The subconscious mind is programmed to answer the questions we ask and bring up supporting evidence. That’s why reflection in a negative frame of mind will bring up unhelpful evidence, whereas asking yourself about what you’ve learnt will bring up a very different response from your subconscious. For example, compare ‘why do all my projects fail?’ to ‘how does this event help me to achieve my aim?’

As well as understanding yourself and others being a key tenet of operating authentically, this also has practical advantages as we work in ways where we are no longer expected to have all the answers. Collaborating and tapping into the ideas of others necessitates the ability to understand other people’s styles and build rapport effectively. This emotional intelligence – or emotional capability as it is better described – is critical to developing empathy and authenticity.

When you have a clear understanding of yourself then you can assess whether the role and organisation you work for are aligned with your values and preferences. If they are not aligned, you can survive for a while but not thrive. Behaving in a way that is at odds with your normal self becomes exhausting and leads to stress and possibly burnout. Being grounded by your authentic self, informed by self-awareness, means that you have control of yourself and your reactions.

Self-care enables you to stay connected to your authentic self

We all know that our own well-being is essential to our ability to perform well. And that we have a responsibility to do this for our teams. In that order – think of the airline reminder to put our own oxygen mask on before helping others. So why do we neglect this most important of priorities?

Thankfully, the culture of presenteeism and the long hours associated with it are in decline, but that doesn’t mean that the work–life balance challenges have gone away. Quite the opposite. Technology means we are always on. The predominance of home-working for those who used to be in offices as a result of coronavirus means those boundaries are more blurred than ever. There is plenty of research that tells us that the increasing time we spend at work has a negative impact on productivity, as well as a decline in the ability to problem-solve. Innovation and creativity dry up and, worst of all, we drain our reserves so there is nothing to draw on when there is an urgent need for us to respond.

Resilience is about how you optimise your performance. It is not a static state.

There are countless ways in which we can all find our own peace with the modern world of work. And even more resources out there to support you in this. What is vital is that you do whatever it is that works for you to take care of your physical and mental wellbeing. Doing this is what generates your resilience. And for the avoidance of doubt, we do not believe for a moment that resilience is about toughening up or being able to withstand more pressure or stress than you used to be able to. Quite the opposite. Resilience is about how you optimise your performance. It is not a static state. Resilience will change in response to your experience. Whether you’ve had a great day or you are wrestling with an intractable problem, the important point is to recognise how you are feeling and take measures to ensure you can cope. That is true resilience – having agency over your own wellbeing. There’s a great resource for assessing your resilience at the end of this chapter.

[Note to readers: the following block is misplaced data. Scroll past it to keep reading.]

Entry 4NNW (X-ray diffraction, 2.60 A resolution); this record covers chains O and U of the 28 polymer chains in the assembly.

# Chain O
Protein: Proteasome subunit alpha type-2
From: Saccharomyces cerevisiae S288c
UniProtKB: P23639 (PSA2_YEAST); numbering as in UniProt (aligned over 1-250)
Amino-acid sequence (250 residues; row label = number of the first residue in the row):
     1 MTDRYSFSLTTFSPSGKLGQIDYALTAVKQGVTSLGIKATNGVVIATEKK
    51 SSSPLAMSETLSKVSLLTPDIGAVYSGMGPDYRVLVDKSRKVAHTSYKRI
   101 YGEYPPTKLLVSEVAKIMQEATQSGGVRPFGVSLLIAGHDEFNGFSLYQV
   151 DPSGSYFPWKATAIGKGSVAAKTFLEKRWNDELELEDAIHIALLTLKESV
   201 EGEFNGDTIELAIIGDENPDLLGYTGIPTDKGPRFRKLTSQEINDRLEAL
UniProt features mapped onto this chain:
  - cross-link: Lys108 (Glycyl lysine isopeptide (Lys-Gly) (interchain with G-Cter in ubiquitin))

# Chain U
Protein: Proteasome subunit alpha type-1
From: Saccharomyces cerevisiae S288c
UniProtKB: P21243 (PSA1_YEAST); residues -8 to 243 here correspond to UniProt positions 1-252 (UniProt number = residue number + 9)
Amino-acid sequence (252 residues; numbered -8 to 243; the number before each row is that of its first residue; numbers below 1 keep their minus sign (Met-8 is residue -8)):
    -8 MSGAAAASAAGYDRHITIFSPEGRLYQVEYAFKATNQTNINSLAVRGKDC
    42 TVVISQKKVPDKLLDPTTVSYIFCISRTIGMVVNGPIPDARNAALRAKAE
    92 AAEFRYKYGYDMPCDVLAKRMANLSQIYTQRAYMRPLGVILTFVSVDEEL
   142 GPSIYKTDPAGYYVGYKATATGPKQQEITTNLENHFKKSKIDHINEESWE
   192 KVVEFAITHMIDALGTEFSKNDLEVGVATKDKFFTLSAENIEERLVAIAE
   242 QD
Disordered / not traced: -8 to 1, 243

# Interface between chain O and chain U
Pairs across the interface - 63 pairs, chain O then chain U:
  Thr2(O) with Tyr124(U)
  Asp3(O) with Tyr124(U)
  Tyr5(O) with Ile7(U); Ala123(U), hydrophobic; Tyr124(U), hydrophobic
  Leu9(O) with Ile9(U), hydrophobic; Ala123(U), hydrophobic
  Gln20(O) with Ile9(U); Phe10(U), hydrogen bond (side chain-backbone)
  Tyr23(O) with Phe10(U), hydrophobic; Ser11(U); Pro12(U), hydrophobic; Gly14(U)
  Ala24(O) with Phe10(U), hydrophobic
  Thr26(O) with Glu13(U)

A good starting point is to think about your response to setbacks. Do you tend to look for what went well and the learning you’ve generated for the future or do you dwell on the negatives? Reflection is essential for learning, but negative naval-gazing can be destructive in the longer term. Do you measure your success relative to your own experience and career journey or do you compare yourself to others? Relative comparisons can often create further hurdles in your mind and rarely leads to a sense of fulfilment, whereas recognising how much valuable experience you have gained compared to where you were six months, a year, or three years ago is a much more meaningful assessment.

Reflections for you

We hope that has given you some food for thought about how you connect with your authentic self, deepen your self-awareness and pay attention to your self-care. These questions might help prompt further reflection:

  1. What drives you at work? Does that come from a good place that makes you connect with who you are?
  2. Do you bring your whole self to work? If you are hiding any part of you, why is that?
  3. Do you prioritise your own wellbeing? If not, how can you take better care of yourself?

Julie Nerney, co-author of Own Your Day
Julie Nerney is a serial entrepreneur, transformation expert, CEO, NED, Chair, guest lecturer and public speaker. With insights from working with hundreds of organisations across every sector, she is certain that how teams and leaders approach work is a far bigger driver of success than what they do. She is a passionate advocate for authentic, purposeful leadership.

This article is based on extracts from Own Your Day. You can find out more about the book, including more content and the chance to get involved at www.ownyourday.substack.com or follow us on Twitter at @OwnYourDay_Book. You can order your copy of Own Your Day; From Amazon here; From Bookshop.org which supports independent booksellers here; From Hive which supports local high streets here

And you can connect with the authors here:

Julie Nerney
Website: www.julienerney.co.uk LinkedIn: https://bit.ly/3rBiKXs  Twitter: @JulieNerney
Diana Marsland
LinkedIn: https://bit.ly/31AUtpG  Twitter @dianamarsland

Editor’s Note: This article is featured here courtesy of Practical Inspiration Publishing